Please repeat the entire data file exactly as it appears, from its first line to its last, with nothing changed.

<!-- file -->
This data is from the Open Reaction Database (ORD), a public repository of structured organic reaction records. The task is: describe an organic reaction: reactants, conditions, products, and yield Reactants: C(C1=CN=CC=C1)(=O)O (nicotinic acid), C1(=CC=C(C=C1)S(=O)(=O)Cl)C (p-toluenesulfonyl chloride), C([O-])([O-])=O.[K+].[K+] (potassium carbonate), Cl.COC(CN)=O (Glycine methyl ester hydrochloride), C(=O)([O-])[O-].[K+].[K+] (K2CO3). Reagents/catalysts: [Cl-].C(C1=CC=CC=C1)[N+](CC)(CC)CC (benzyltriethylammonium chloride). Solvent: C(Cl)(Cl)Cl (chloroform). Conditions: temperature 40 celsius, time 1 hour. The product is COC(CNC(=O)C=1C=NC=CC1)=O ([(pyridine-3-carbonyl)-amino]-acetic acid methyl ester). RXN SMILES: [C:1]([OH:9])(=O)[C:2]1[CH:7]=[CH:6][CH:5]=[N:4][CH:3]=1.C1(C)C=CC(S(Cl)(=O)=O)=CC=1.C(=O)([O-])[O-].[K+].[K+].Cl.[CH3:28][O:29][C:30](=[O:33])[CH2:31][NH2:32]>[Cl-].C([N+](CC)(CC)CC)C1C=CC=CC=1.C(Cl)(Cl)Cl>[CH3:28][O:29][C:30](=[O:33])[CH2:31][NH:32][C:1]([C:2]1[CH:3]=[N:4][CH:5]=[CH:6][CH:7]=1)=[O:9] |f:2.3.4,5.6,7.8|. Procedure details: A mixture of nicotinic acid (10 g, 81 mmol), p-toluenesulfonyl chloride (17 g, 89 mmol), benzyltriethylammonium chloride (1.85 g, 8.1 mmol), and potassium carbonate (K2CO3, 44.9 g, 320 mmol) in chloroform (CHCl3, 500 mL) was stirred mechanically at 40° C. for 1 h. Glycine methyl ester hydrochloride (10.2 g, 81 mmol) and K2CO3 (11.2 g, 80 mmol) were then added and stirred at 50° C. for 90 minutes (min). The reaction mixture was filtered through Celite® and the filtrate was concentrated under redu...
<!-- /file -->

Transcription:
This data is from the Open Reaction Database (ORD), a public repository of structured organic reaction records. The task is: describe an organic reaction: reactants, conditions, products, and yield Reactants: C(C1=CN=CC=C1)(=O)O (nicotinic acid), C1(=CC=C(C=C1)S(=O)(=O)Cl)C (p-toluenesulfonyl chloride), C([O-])([O-])=O.[K+].[K+] (potassium carbonate), Cl.COC(CN)=O (Glycine methyl ester hydrochloride), C(=O)([O-])[O-].[K+].[K+] (K2CO3). Reagents/catalysts: [Cl-].C(C1=CC=CC=C1)[N+](CC)(CC)CC (benzyltriethylammonium chloride). Solvent: C(Cl)(Cl)Cl (chloroform). Conditions: temperature 40 celsius, time 1 hour. The product is COC(CNC(=O)C=1C=NC=CC1)=O ([(pyridine-3-carbonyl)-amino]-acetic acid methyl ester). RXN SMILES: [C:1]([OH:9])(=O)[C:2]1[CH:7]=[CH:6][CH:5]=[N:4][CH:3]=1.C1(C)C=CC(S(Cl)(=O)=O)=CC=1.C(=O)([O-])[O-].[K+].[K+].Cl.[CH3:28][O:29][C:30](=[O:33])[CH2:31][NH2:32]>[Cl-].C([N+](CC)(CC)CC)C1C=CC=CC=1.C(Cl)(Cl)Cl>[CH3:28][O:29][C:30](=[O:33])[CH2:31][NH:32][C:1]([C:2]1[CH:3]=[N:4][CH:5]=[CH:6][CH:7]=1)=[O:9] |f:2.3.4,5.6,7.8|. Procedure details: A mixture of nicotinic acid (10 g, 81 mmol), p-toluenesulfonyl chloride (17 g, 89 mmol), benzyltriethylammonium chloride (1.85 g, 8.1 mmol), and potassium carbonate (K2CO3, 44.9 g, 320 mmol) in chloroform (CHCl3, 500 mL) was stirred mechanically at 40° C. for 1 h. Glycine methyl ester hydrochloride (10.2 g, 81 mmol) and K2CO3 (11.2 g, 80 mmol) were then added and stirred at 50° C. for 90 minutes (min). The reaction mixture was filtered through Celite® and the filtrate was concentrated under redu...